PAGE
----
Living with an incontinent dog can be very messy and frustrating. Beyond the awful smells and stains, there’s also the unexpected puddles on the floor that are just waiting to be slipped on.
When you live with an incontinent dog, your house takes a hit, your wallet takes a hit (those rugs aren’t going to shampoo themselves!), and, most importantly, your dog’s health can take a hit, because when dogs chronically leak urine onto their skin and fur, infections can occur.
What Causes Incontinence?
Even the best and most house-trained dogs on the planet can lose control of their bladder. This can result in a dog having occasional leaks or completing emptying their bladder.
There are numerous things that can cause a well-intentioned and trained dog to become incontinent:
- Hormonal imbalance
- Weak bladder sphincter (common with age)
- Urinary tract infection
- Urinary stones
- Spinal injury or degeneration (frequently seen in German shepherds)
- Prostate disorders
- Other diseases that cause excessive water consumption, such as diabetes, kidney disease, or hyperadrenocorticism
- Congenital abnormalities
- Certain medications
Signs Your Dog May Be Incontinent
Incontinence often shows itself in your dog’s behavior before it shows itself on your floor. It can start by urine chronically dripping onto your dog’s skin. This can cause redness as well as cause your dog to lick that area excessively. You may also notice your dog’s bed or that favorite corner where he sleeps has a foul odor and is often damp.
How Is Urinary Incontinence Treated?
Since there are many different underlying causes of incontinence, treatment for the issue can vary. Sometimes a medication may be prescribed that prevents everyday accidents. Other treatments may focus on hormone therapy, while still others will attempt to strengthen the urethral sphincter. Collagen injections are a newer treatment that have shown promising results. However, if the incontinence is a result of bladder stones, a protruding disc or congenital abnormality, surgery may be recommended.
Are There Any Complications of Incontinence in Dogs?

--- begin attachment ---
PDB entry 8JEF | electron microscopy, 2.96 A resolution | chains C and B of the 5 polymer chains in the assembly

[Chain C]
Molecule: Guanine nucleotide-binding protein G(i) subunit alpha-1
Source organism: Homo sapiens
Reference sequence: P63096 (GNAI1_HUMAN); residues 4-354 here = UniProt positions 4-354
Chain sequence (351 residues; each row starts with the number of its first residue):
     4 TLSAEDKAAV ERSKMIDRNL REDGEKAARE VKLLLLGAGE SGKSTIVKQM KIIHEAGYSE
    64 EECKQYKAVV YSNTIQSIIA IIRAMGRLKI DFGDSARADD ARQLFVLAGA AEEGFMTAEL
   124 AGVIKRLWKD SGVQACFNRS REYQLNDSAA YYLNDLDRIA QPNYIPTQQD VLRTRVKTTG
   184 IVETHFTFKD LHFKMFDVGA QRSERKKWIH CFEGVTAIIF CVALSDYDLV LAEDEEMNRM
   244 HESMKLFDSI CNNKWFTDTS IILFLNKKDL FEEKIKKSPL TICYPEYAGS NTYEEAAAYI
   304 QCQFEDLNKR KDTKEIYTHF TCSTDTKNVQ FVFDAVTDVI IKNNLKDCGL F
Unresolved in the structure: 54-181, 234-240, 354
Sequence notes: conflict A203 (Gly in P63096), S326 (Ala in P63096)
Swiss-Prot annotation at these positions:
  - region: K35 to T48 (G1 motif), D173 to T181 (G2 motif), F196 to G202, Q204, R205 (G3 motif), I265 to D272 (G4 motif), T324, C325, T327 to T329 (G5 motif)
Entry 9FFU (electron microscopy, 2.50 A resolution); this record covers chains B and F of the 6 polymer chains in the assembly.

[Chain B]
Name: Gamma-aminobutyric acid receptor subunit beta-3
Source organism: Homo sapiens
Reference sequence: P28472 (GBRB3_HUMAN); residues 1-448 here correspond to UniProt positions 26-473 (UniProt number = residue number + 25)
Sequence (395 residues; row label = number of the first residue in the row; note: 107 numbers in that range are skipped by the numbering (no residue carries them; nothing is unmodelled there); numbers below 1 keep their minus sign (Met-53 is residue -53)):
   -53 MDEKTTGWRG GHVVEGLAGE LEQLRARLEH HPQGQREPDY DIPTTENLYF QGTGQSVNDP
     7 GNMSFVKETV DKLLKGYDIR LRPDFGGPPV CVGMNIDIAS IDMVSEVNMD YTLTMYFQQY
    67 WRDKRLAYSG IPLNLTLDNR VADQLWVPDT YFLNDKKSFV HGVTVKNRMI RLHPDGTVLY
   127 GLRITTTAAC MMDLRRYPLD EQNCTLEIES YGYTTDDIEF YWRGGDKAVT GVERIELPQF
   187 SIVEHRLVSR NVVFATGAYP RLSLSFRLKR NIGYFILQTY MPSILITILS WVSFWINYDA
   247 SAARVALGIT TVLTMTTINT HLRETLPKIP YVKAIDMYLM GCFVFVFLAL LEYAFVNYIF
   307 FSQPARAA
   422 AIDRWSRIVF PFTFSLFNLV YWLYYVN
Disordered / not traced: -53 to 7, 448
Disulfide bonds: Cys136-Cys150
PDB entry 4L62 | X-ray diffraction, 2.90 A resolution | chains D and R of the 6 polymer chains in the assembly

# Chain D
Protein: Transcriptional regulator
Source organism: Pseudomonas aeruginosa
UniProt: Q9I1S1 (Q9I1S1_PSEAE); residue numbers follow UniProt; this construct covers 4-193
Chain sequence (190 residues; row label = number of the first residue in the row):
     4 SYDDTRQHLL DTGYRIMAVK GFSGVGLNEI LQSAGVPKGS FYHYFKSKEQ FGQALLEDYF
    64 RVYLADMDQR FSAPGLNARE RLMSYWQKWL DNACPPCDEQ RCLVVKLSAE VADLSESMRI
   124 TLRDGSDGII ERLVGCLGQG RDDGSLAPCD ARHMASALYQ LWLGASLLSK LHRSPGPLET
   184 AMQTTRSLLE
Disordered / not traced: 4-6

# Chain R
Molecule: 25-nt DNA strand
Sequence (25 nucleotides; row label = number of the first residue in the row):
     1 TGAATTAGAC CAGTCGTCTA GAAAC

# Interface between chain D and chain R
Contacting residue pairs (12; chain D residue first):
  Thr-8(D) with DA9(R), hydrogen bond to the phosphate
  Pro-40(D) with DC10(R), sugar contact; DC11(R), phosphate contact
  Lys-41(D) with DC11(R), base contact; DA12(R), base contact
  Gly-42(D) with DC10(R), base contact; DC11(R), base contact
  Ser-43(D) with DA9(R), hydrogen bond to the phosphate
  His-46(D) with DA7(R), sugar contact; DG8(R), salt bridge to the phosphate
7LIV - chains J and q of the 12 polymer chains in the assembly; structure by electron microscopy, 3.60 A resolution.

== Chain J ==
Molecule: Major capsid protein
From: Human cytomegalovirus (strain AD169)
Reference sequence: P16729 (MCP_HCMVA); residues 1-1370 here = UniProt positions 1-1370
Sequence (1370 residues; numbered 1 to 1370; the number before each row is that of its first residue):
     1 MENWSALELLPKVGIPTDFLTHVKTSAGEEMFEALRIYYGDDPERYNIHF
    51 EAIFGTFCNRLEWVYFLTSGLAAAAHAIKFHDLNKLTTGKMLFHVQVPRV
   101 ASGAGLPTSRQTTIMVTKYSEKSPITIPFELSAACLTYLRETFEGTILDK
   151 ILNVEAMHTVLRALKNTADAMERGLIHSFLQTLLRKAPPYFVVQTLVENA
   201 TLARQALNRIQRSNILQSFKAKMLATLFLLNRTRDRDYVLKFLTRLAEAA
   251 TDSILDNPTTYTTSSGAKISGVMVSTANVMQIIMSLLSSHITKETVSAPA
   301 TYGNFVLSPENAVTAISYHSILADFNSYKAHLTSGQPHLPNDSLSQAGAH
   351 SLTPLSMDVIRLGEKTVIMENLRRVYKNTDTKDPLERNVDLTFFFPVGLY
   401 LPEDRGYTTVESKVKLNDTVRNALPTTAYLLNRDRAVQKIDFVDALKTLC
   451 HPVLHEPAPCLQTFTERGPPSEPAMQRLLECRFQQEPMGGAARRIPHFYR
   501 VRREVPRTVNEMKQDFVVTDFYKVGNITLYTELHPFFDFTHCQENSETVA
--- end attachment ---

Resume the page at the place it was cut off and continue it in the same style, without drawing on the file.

We mentioned chronic skin infections earlier, but another serious complication is bladder or kidney infection.
How to Manage the Situation
The first thing you should do if you suspect your dog may be struggling with incontinence is to consult with your veterinarian who can confirm the diagnosis and try to determine a cause. He or she will want to rule out a bladder infection, which would require antibiotics. Your vet may also want to order other tests that may include a urine culture, blood work, radiographs and ultrasound.
Should your furry babe be diagnosed with incontinence, there are some things you can do:
- Place waterproof pads or clean towels on your dog’s bed or in their favorite spot to absorb any leakage.
- Provide proper hygiene to prevent any related skin infections.
- Take your dog for more frequent walks or let them out into the backyard more often for potty breaks. If you have a fenced back yard, consider installing a doggie door so he or she can get in and out as often as needed while you’re at work.
- Use doggie diapers and doggie bands, which can help keep your house dry and clean. Our washable dog diapers and dog belly bands fit all sizes and breeds and can be used over and over.
It’s important that you never limit your dog’s water intake, as this can lead to dehydration and serious complications. Always monitor your pet’s condition, since it can quickly accelerate to infection, especially in elderly dogs.
And most importantly, understand that your dog doesn’t enjoy what’s going on either. They are not trying to make you angry, they have a medical condition which they have no control over. Always, always love your dog no matter what. You’ll never find a better friend.